December. 6: Iranian Circulations, Emirati Conditions

Dec. 6: Iranian Circulations, Emirati Conditions

Research on the movement of Iranians and Iranian artwork across the Persian Gulf


Amin Moghadam, Princeton University
Leili Sreberny-Mohammadi, New York University
Alex Boodrookas, New York University
Ada Petiwala, New York University


Thursday, December 6th, 2018
5:00 – 7:00pm


Richard Ettinghausen Library
Hagop Kevorkian Center for Near Eastern Studies
50 Washington Square South
New York, NY 10012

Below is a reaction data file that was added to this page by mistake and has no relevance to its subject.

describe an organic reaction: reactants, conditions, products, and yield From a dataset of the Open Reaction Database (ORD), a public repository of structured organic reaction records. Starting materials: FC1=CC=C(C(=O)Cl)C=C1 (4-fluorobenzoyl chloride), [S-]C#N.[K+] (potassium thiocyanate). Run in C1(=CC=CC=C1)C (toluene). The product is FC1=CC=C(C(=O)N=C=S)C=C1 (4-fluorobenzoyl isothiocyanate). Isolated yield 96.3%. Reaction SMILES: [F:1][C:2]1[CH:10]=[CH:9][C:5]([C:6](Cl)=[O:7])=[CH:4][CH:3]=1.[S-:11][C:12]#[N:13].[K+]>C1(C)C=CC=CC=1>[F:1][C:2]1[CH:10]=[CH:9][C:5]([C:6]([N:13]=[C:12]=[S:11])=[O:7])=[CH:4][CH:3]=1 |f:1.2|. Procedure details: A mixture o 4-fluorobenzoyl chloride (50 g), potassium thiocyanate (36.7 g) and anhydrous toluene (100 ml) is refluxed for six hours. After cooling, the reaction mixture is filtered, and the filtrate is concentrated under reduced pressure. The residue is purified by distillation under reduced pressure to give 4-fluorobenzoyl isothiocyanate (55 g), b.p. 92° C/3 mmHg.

While geopolitical discourse in recent years has rendered the Persian Gulf a stark border between distinct nations and cultures, researchers working in a number of fields have illustrated the many ways in which this waterway has functioned as a zone of contact and transmission belt between Iranians, Arabs, South Asians, and others both historically and today. Amin Moghadam and Leili Sreberny-Mohammadi participate and build on this line of analysis by examining the movements to and from the shores of Iran to the United Arab Emirates. Moghadam examines the historical and geographical stratification of the Iranian presence in Dubai during the twentieth century that has resulted in its heterogeneity. The later has given rise to ramified networks of acquaintances that have allowed Iranians to continue their activities and to perpetuate their presence in the Emirates despite political and even ideological conflicts between the two countries. Sreberny-Mohammadi, on the other hand, has examined the fashioning of a market for “Iranian art” by tracing the transactions between artists in Iran and Dubai’s art collectors and gallery owners. This talk will illustrate the journey of art works across these shores and the ways in which “Iranianess” is enacted, not through any cultural signifiers located in art works but as a legal mechanism that complicates the flow of artworks. These two presentations will be followed by comments and discussion by Ada Petwala and Alex Boodrookas, PhD students from the Department of MEIS, who also explore migration and transnational processes running through the Gulf region.